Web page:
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In Our Hearts

Less than 20% of those diagnosed with a brain tumour survive beyond five years

The diagnosis of a brain tumour is devastating for the patient, their family and friends. 

For these people life will never be the same again.

These very brave people will remain in our hearts for ever and it is because of them that we are fighting to find a cure so that no other family should have to suffer in the same way.

We thought of you with love today, but that is nothing new.
We thought about you yesterday, and days before that too.
Anon

You are forever in our hearts.                                                         

Charlie Carter-Bates

Charlie was six years old when he was finally diagnosed with a GBM4 brain tumour after months of “migraines” accompanied sometimes with projectile vomiting and instances of eye pain.  His parents were told that his chance of survival was 25%, although they later found out that it was a lot less.

“The day of the scan was the day our lives changed forever and was the worst day of our lives so far…   I remember the feeling of utter despair.  I can’t even explain the feeling – it was the most horrendous pain.”
 

Charlie was our first born child.  He was funny, clever and great company.

At the age of five, he began trampolining classes and was soon gaining badges.  He enjoyed dressing up as his favourite super heroes, especially Spiderman.  His favourite singer was Michael Jackson and he used to practice his dance moves over and over again.  Mika and the Black Eyed Peas were a couple of his other favourites.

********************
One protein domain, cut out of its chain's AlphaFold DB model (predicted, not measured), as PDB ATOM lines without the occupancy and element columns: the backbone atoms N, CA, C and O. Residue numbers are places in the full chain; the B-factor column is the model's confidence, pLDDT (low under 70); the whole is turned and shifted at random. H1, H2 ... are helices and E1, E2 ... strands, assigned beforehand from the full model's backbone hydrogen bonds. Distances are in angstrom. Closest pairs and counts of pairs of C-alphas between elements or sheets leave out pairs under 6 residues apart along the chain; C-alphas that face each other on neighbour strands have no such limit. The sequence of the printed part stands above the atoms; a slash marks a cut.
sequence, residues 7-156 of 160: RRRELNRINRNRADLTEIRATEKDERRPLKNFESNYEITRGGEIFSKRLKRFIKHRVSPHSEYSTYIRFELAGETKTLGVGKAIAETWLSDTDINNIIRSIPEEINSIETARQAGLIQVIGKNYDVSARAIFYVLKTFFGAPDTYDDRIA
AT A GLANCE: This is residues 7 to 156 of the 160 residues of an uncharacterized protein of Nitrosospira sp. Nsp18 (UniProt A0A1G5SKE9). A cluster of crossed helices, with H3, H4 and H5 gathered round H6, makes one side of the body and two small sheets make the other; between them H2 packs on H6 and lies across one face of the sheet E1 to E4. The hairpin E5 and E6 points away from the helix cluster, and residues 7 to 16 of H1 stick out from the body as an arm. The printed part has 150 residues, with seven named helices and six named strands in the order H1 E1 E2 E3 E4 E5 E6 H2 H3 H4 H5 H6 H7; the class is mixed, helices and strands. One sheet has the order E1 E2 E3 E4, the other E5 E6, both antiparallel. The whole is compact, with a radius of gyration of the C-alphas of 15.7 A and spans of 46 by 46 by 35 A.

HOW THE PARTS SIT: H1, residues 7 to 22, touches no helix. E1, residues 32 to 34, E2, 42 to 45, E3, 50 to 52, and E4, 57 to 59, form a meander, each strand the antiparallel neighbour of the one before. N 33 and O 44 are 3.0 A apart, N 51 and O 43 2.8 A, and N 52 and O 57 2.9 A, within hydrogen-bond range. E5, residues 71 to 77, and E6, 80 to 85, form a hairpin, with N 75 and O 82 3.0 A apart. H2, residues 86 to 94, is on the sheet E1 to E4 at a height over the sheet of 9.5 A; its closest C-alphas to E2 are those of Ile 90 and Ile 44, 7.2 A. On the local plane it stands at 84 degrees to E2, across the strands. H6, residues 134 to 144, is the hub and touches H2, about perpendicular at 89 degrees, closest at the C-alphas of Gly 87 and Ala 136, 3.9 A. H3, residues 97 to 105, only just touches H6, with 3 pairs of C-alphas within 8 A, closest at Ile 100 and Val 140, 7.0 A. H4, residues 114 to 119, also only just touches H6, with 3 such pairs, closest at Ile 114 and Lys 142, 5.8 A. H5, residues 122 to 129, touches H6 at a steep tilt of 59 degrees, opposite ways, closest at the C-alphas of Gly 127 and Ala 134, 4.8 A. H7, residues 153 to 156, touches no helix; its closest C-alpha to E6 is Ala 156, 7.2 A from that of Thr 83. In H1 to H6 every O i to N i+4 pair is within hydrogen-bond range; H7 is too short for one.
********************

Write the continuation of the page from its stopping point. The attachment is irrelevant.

Charlie was a huge Adam Sandler fan and had a special love of rhinos which were his favourite animals.  He loved the colour green, was popular at school and loved his family and his friends very much.

In 2007, Charlie became a big brother when his sister was born and again in 2010 when a little brother arrived.  Charlie used to call his baby brother “his wish” as he had wished for a brother.  But it was around the time when our third child was born that Charlie’s good health took a terrible turn.

I remember a random episode in the summer of 2009 when Charlie came down from his bed, crying with a pain in his head.  This pain suddenly cleared after some projectile vomiting.  We called an ambulance as we were so worried and even the paramedic attending to Charlie was concerned that even though he was fine after being sick he should still be checked over in hospital.

We were sent home from hospital with a food-poisoning diagnosis.  We were not happy with this because of the pain in his head, but we were assured that food poisoning could cause this.

Charlie was healthy for the following months until December 2009 when he started to get the odd headache and complained of feeling strange.  He had a cold and a bug and the GP prescribed antibiotics.

On 16th January, nearly two weeks after his baby brother was born, Charlie started to vomit and wasn’t interested in our visitors that day.  It was unlike him.  Over the next few days, he developed episodes of severe eye pain and again would vomit and be totally fine, back jumping off the sofas like any normal six-year-old.

Becoming increasingly worried, we took him to the optician’s to rule out any eye problems, before taking him to the GP where he underwent blood tests.  No problems were evident.

Between January and March, we went back and forth to the GP and to A&E, but came no closer to a diagnosis.  Charlie even had an over-night stay in hospital as he started to vomit on a daily basis.  This time gastroenteritis was diagnosed and Charlie was sent home with anti-sickness medication.